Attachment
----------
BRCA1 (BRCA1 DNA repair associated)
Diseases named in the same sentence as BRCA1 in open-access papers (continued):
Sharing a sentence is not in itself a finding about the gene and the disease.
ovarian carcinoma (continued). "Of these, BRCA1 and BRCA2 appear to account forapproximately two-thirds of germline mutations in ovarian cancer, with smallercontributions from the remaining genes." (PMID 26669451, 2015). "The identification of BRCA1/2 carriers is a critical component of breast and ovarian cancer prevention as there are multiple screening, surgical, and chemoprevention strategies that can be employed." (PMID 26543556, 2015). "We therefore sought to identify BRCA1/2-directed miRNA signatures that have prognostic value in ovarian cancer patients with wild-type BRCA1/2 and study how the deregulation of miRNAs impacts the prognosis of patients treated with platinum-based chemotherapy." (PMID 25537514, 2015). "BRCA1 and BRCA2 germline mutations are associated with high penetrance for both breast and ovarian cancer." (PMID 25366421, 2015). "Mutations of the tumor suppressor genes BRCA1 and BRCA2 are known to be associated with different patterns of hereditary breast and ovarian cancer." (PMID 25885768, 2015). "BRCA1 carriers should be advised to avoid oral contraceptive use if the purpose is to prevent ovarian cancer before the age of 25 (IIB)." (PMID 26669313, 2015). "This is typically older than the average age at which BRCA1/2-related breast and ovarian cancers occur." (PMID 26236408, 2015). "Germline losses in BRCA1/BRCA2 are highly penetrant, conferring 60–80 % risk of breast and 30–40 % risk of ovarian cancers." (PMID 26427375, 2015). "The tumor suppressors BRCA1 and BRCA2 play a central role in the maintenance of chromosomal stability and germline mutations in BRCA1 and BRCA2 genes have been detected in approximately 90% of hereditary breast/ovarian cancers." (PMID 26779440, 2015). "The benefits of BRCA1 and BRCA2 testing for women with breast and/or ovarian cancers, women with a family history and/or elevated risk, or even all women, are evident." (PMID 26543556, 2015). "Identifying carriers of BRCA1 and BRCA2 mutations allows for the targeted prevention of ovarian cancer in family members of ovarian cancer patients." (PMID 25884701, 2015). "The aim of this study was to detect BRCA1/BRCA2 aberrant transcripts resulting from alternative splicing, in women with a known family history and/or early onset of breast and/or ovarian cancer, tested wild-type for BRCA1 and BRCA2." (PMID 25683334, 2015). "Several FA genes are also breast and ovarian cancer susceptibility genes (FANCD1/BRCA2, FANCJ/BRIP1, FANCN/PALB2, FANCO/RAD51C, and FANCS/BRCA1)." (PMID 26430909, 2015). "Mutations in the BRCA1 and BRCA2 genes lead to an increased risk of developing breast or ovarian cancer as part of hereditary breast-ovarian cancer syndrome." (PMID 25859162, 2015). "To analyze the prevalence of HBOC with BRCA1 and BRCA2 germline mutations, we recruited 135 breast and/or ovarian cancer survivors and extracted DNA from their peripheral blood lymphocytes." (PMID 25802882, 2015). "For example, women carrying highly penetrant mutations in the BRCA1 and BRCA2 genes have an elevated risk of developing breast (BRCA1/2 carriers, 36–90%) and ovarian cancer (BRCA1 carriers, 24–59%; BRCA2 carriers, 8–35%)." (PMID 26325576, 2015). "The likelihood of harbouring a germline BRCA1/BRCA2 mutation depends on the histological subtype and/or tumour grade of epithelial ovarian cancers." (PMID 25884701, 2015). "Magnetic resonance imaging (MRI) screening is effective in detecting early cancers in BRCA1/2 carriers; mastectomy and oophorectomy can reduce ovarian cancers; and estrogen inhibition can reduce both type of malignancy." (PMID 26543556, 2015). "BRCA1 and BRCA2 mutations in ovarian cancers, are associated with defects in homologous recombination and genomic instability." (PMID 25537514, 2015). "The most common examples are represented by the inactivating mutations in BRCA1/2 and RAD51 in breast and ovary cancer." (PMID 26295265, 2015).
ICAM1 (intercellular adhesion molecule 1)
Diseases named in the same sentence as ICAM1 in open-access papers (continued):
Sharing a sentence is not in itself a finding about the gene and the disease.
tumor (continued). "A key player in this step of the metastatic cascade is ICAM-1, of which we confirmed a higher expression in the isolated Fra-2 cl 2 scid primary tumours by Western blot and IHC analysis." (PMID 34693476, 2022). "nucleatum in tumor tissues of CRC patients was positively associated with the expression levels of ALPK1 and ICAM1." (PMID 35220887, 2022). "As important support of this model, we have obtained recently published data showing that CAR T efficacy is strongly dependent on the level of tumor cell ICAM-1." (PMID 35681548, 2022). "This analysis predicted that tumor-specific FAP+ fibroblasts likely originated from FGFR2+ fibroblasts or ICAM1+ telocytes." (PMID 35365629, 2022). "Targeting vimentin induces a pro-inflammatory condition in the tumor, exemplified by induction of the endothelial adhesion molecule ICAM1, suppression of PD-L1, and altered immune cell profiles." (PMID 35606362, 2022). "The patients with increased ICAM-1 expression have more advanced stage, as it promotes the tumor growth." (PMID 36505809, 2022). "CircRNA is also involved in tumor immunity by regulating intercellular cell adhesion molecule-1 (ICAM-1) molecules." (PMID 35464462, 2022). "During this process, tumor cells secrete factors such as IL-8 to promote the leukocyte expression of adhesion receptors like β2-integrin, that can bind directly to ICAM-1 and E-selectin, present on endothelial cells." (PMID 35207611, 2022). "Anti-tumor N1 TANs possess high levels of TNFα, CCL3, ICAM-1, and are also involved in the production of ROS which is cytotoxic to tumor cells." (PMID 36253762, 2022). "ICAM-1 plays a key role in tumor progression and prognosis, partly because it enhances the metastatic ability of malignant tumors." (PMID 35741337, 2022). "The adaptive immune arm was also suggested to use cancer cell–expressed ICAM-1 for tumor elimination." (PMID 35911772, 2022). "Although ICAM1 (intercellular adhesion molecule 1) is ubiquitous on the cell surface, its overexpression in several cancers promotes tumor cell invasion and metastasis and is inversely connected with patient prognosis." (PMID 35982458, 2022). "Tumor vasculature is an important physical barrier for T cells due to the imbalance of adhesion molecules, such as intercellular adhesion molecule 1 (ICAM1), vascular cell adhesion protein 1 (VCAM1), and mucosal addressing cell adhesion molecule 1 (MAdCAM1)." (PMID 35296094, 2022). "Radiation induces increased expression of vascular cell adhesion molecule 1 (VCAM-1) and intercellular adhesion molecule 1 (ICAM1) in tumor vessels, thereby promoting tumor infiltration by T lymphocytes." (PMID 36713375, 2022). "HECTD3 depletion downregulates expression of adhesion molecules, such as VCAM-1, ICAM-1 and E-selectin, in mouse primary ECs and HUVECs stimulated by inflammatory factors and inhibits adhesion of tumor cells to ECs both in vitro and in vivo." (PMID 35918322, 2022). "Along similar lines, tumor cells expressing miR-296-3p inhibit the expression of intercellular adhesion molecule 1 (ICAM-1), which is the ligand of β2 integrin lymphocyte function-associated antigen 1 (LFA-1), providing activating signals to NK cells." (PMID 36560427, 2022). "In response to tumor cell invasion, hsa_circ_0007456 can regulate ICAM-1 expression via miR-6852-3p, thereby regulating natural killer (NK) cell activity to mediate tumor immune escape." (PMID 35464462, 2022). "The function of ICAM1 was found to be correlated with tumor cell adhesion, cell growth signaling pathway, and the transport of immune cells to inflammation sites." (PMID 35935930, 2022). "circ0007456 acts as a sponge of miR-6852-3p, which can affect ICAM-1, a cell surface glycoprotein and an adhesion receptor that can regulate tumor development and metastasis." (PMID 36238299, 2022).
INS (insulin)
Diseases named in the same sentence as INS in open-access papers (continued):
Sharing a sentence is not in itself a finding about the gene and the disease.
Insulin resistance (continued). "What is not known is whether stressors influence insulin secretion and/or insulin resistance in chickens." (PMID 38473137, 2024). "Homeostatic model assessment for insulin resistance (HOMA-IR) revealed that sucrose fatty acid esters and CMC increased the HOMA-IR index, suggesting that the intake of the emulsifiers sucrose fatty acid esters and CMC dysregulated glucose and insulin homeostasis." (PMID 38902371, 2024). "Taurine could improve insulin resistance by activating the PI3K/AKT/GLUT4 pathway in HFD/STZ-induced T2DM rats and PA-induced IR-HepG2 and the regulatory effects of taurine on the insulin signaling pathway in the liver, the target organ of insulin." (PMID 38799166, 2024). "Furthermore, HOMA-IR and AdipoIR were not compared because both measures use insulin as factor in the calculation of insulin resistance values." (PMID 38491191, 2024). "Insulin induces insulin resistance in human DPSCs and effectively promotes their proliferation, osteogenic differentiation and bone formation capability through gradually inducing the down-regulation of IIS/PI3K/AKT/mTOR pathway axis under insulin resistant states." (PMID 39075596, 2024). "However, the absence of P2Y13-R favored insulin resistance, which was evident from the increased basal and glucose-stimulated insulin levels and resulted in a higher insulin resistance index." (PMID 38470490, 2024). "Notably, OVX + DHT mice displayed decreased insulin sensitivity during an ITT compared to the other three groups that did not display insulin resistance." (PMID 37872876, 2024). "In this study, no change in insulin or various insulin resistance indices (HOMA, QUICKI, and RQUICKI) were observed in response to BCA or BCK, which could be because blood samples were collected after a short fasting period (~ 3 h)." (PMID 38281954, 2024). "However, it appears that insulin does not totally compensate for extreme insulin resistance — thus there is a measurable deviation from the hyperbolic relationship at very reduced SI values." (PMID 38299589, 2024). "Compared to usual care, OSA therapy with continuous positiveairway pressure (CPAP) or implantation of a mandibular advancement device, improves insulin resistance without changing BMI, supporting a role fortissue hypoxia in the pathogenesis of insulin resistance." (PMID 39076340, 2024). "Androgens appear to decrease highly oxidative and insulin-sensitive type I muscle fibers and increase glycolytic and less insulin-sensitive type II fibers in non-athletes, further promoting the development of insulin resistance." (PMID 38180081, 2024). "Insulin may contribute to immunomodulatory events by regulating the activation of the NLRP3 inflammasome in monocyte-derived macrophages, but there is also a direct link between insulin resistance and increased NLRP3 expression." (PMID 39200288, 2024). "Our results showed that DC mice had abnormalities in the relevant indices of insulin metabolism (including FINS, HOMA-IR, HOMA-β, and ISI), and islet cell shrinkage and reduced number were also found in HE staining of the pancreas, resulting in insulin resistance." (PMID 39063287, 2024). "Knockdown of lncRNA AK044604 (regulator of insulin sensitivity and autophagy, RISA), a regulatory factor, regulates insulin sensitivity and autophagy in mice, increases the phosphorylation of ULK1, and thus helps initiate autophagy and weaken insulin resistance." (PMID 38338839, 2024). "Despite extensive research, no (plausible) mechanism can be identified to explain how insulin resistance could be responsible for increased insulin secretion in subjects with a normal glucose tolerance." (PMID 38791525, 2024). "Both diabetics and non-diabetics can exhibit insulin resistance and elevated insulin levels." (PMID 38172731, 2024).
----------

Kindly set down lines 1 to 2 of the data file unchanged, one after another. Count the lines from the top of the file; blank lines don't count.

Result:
BRCA1 (BRCA1 DNA repair associated)
Diseases named in the same sentence as BRCA1 in open-access papers (continued):